The First Nations Tax Commission, in conjunction with the First Nations Financial Management Board and the First Nations Finance Authority, have worked together to advance to Indigenous Services Canada (ISC) a number of proposed amendments to the FMA. These changes include some amendments to the FMA that were proposed, but not advanced, as part of the 2016 amendments to the FMA, as well as some additional proposals.
The amendment proposals are aimed at clarifying certain aspects of the legislation, addressing gaps in the legislation, increasing the flexibility of the legislation,and expanding access to the legislation.
To advance this work, the Institutions have participated in meetings with ISC over the last three years to review the proposed amendments being advanced by each Institution. ISC has now completed a detailed review of the proposals and work on the legislative drafting process has begun. The amendment proposals are aimed at clarifying certain aspects of the legislation, addressing gaps in the legislation, increasing the flexibility of the legislation, and expanding access to the legislation.
The Commission has advanced amendments that include deleting the requirement for the “special levy” provision in subsection 5(6); adding standard-making powers for the approval of delegation laws and taxation laws related to joint reserves; correcting a drafting inconsistency in section 7 by including reference to laws made under paragraph 5(1) (a.1); correcting a drafting inconsistency between section 6 and subsection 31(2) in respect of written representations made to the Commission; providing protection from liability for those acting on the Commission’s behalf; and modifying the Commission mandate to enable it to provide advice on “taxation matters” to the Minister rather than solely on property taxation.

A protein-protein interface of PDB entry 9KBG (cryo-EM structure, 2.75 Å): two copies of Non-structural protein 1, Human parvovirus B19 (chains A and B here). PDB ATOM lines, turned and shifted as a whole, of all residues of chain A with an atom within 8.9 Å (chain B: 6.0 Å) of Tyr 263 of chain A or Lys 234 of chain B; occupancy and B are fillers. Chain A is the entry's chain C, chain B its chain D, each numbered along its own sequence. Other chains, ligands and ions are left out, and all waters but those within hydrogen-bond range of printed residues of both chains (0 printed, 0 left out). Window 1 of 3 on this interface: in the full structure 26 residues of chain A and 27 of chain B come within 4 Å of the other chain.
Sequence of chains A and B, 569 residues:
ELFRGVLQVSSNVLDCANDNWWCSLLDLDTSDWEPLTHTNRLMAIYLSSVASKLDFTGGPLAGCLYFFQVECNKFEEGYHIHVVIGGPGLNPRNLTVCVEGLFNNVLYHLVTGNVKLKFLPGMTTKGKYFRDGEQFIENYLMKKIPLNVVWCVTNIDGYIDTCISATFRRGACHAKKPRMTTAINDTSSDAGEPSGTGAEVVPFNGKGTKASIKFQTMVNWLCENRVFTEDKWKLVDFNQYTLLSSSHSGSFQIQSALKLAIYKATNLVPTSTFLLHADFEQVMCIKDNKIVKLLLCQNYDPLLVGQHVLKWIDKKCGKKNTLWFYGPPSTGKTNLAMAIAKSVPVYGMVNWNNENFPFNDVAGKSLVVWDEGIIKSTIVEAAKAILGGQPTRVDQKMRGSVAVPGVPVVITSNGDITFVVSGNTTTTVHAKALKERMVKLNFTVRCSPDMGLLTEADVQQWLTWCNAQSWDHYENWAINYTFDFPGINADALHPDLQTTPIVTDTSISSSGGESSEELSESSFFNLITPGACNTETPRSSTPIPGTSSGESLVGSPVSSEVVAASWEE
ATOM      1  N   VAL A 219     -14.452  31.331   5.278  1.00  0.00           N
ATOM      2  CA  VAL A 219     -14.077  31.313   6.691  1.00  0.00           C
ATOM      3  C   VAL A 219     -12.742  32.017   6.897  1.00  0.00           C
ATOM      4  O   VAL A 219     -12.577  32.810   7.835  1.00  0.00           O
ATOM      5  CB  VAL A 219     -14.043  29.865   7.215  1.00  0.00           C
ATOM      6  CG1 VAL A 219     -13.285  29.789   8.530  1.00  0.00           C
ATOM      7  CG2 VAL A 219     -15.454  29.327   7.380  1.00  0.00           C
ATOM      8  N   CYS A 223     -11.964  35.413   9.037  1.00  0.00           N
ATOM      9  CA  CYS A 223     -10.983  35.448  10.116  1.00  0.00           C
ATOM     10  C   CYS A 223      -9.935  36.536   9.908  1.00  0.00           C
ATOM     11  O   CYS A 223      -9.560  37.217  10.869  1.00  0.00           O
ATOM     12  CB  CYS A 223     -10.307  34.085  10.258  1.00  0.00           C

Amendments advanced by the First Nations Financial Management Board include clarifying the Board’s role in third party management under section 53; enabling the Board to provide law review services, and financial performance and management review services, to First Nations that are not scheduled to the FMA; and, providing protection from liability for the Board and those acting on its behalf, including on intervention.
The First Nations Finance Authority has advanced amendments that include amendments to section 84 for internal consistency, and to enable First Nations to recover amounts owing to the Authority under a property taxation law or using other revenue sources; to enable the Authority to provide investment services to a broad range of First Nations and organizations; and to clarify that the Authority can finance capital assets, including capital infrastructure.
Additional proposed amendments include new powers for the Governor in Council to make regulations in respect of joint reserve taxation, to expand access to financing from the Authority to specified non-First Nation entities, and to enable the Board to provide services to those entities.
As part of the amendments to the FMA, ISC will also be reviewing the FMA to ensure that it is fully operational in both the common law and civil law jurisdictions. This “bijural” review is undertaken for all federal legislation that is being amended, with the objective being not to make substantive changes but to ensure the legislation makes sense under both common and civil law regimes. Additional amendments arising out of this review are expected.